How to fight the transmission of malaria? This has always been an important research question in the fight against the disease. Now researchers of the Johns Hopkins Malaria Research Institute in Baltimore have found a new way to prevent the spread of malaria. By genetically modifying a bacterium found in the midgut of the mosquitoes, they were able to inhibit the development of the malaria parasite Plasmodium falciparum, inside the mosquito.
The bacterium, called Pantoea agglomerans, was modified to produce proteins toxic to the Plasmodium falciparum. The toxins reportedly don’t harm either mosquitoes or humans. The results of the study, which are published in Proceedings of the National Academy of Sciences, showed that the bacteria strains inhibited development of the human malaria parasite Plasmodium falciparum and rodent malaria parasite Plasmodium berghei by up to 98%. The genetically engineered bacteria are visible, as they glow fluorescent green inside the mosquito (see image). The ultimate goal is to completely prevent the spread of malaria, and this new weapon looks promising in the global battle against the disease.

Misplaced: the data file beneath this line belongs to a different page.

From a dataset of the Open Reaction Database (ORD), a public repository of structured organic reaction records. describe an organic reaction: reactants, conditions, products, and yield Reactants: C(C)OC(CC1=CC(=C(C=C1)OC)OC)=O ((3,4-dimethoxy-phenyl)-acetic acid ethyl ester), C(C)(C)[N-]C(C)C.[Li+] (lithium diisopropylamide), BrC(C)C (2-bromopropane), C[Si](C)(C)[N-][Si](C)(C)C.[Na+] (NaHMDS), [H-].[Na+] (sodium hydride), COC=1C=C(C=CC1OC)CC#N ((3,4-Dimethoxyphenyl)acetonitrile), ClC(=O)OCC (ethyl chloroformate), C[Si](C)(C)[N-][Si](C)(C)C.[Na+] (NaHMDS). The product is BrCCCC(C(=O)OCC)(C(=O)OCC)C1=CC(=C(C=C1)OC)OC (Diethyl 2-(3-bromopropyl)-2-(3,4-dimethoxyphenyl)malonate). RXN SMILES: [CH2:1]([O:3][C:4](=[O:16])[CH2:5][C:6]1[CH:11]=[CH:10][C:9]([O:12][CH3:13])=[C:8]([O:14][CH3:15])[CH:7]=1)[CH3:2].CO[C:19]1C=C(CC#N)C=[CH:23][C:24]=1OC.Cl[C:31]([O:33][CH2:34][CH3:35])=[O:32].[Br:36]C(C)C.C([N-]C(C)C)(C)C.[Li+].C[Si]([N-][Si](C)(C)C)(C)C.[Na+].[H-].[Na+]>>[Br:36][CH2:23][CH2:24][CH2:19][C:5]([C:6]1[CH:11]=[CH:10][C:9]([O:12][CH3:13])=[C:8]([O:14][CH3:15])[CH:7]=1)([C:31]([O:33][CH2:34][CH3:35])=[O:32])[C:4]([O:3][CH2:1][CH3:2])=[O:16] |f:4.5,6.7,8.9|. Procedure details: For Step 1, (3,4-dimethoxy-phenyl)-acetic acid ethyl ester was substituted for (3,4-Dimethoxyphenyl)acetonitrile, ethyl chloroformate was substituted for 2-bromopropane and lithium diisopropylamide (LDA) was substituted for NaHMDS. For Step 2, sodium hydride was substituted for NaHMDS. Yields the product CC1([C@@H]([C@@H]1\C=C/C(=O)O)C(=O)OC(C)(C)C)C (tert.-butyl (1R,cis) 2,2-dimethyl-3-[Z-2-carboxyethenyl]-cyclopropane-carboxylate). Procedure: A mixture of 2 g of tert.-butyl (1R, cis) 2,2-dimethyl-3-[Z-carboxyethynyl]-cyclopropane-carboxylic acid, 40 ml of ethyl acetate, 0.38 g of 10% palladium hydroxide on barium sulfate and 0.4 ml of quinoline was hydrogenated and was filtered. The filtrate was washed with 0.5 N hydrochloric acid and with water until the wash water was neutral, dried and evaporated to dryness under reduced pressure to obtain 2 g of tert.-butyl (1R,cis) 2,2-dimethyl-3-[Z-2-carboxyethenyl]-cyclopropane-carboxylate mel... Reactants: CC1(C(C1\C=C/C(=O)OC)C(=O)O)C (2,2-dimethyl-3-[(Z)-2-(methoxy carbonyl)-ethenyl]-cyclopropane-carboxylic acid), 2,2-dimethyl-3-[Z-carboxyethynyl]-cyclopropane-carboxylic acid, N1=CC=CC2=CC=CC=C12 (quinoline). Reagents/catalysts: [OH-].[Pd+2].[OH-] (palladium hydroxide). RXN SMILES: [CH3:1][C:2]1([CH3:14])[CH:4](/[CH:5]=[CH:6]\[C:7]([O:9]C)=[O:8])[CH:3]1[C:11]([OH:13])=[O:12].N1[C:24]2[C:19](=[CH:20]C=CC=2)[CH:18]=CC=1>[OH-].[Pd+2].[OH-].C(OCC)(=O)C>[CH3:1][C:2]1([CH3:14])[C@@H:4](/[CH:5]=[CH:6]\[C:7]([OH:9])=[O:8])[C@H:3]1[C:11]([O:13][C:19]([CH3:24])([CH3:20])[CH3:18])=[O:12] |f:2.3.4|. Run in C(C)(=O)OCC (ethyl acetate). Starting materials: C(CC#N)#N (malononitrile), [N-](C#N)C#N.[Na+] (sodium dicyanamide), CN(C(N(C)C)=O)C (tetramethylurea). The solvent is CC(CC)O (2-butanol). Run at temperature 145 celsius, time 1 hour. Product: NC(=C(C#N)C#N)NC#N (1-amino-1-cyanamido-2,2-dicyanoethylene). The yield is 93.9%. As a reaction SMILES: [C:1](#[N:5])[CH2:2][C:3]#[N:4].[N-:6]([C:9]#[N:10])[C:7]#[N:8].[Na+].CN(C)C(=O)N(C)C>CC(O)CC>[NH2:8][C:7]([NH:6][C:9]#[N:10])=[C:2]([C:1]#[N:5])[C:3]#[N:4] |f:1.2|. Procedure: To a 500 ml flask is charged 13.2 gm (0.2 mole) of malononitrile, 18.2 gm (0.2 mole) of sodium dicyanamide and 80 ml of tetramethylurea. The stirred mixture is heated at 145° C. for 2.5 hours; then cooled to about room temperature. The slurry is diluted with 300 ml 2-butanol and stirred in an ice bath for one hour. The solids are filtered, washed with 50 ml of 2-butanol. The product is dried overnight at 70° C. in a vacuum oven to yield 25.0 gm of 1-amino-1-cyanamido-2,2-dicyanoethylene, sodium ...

Press release from Johns Hopkins Malaria Institute:Genetically Engineered Bacteria Prevent Mosquitoes from Transmitting Malaria